Queensland Unlocks Rare Earth Deposits- Call for Tenders

Back in 2012, Australian Mining reported on development plans by the Queensland Government to unlock $4 billion worth of mineral resources in the state’s North West minerals province.

A potential hot spot for the exploration of rare earth elements was thought to exist at the Mary Kathleen uranium mine, which closed in 1982 after the uranium resource was exhausted.

After assessment of the previously restricted area, the Queensland Government has released a competitive tender for the exploration of the resource-rich area- located 60 km east of Mount Isa in North West Queensland.

The new exploration area encompasses the abandoned Mary Kathleen uranium mine, where approximately 7 million tonnes of ore tailings and other rare earth elements are stored in in a purpose-built dam structure.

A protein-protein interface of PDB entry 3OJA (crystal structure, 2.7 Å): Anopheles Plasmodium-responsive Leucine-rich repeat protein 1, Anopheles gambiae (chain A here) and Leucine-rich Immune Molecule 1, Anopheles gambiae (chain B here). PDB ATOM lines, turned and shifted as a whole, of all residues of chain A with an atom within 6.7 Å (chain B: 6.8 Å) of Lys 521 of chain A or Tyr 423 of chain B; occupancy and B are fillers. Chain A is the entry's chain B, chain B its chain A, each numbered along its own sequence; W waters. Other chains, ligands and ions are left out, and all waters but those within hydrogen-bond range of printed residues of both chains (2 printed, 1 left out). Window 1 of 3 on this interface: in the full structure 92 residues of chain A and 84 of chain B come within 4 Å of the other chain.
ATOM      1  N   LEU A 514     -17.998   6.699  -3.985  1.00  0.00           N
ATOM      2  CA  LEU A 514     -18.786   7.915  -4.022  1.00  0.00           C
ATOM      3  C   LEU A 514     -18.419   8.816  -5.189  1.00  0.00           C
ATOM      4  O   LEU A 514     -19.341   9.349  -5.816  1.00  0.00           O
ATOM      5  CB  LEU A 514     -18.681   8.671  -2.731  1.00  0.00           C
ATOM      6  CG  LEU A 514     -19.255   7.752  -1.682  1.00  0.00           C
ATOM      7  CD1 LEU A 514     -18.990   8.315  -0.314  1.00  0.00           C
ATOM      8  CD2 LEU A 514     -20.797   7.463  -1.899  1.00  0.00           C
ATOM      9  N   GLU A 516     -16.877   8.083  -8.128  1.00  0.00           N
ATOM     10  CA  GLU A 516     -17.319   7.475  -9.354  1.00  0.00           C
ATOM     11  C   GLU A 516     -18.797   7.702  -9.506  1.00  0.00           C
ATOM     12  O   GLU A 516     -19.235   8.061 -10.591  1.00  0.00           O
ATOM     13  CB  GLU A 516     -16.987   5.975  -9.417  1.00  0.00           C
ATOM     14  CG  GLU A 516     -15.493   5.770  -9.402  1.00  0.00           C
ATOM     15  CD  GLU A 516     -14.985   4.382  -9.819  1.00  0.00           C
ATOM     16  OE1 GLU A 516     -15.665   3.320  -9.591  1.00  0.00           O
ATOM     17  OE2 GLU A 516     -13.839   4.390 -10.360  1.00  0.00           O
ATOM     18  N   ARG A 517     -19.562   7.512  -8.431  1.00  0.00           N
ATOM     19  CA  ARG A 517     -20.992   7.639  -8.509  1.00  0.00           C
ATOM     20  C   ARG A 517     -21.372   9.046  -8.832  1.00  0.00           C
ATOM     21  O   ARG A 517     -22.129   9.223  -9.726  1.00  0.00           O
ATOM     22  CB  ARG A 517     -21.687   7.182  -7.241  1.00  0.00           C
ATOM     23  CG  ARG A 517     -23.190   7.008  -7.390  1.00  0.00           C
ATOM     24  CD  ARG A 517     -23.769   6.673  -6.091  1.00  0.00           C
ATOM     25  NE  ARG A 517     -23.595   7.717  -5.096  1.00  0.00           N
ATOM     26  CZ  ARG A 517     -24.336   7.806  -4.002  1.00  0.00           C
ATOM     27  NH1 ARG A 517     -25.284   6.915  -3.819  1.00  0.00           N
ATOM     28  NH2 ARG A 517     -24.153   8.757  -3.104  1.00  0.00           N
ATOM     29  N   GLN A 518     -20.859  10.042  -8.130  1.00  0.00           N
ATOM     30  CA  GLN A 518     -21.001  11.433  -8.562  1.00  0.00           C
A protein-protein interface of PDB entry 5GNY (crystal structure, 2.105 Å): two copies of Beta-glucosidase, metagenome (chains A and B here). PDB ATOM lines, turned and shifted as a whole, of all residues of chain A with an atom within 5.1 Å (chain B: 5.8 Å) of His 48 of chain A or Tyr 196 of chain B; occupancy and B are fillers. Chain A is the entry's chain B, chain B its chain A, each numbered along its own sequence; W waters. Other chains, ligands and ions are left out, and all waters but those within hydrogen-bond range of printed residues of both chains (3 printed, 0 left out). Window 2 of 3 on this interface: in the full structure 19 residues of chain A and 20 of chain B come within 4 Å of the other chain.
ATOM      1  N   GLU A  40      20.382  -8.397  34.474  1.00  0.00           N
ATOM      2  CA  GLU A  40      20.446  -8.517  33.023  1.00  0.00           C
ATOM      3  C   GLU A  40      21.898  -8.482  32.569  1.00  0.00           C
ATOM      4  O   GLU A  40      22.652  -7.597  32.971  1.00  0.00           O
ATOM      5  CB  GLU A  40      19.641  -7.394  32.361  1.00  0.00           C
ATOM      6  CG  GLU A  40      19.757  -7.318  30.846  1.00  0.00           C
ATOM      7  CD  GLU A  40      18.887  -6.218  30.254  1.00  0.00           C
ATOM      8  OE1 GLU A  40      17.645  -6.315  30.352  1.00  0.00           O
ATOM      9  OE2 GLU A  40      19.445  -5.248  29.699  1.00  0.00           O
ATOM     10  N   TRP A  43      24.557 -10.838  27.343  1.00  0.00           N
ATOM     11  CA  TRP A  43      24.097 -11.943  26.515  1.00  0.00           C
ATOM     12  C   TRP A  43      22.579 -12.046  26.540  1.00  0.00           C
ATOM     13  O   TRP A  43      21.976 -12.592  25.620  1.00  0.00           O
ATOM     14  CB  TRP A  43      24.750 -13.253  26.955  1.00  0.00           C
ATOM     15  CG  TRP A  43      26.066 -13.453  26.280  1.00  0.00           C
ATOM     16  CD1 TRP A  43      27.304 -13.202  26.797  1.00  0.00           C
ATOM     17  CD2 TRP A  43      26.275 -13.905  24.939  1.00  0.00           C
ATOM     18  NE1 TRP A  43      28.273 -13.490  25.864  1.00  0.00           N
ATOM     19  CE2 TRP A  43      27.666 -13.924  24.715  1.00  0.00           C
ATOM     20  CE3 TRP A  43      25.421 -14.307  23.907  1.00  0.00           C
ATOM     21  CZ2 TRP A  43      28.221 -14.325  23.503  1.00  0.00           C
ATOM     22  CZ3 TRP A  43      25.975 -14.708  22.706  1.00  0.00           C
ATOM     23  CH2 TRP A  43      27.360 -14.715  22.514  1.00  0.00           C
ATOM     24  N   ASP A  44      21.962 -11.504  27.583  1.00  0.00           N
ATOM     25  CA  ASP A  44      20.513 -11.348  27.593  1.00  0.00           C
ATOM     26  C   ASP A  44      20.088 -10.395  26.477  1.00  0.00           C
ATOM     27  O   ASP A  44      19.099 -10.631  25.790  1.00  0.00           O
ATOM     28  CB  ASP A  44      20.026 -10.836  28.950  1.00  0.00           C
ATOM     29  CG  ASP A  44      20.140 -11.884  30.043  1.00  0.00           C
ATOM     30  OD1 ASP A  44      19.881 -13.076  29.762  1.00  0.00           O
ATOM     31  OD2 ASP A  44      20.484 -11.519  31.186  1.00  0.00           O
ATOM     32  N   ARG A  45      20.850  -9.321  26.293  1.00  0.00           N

The area for tender is comprised of eight sub-blocks with an approximate size of 25.3 km² and includes the Mary Kathleen mine site – an area containing one pit (approximately 230 metres deep), six waste rock dumps, six stockpiles, a 30.7 hectare historic processing area, and a 110.6 ha tailings storage facility and evaporation pond area.

Tenderers will need to demonstrate how they will address legacy environmental issues and observe native title and heritage requirements, whilst being assessed on the willingness to engage with the landholder and the Kalkadoon Native Title Corporation, and with the broader Indigenous community.

The successful tenderer will be granted an exploration permit for minerals with the intent to progress to a production lease.

For more information about exploration opportunities click here.

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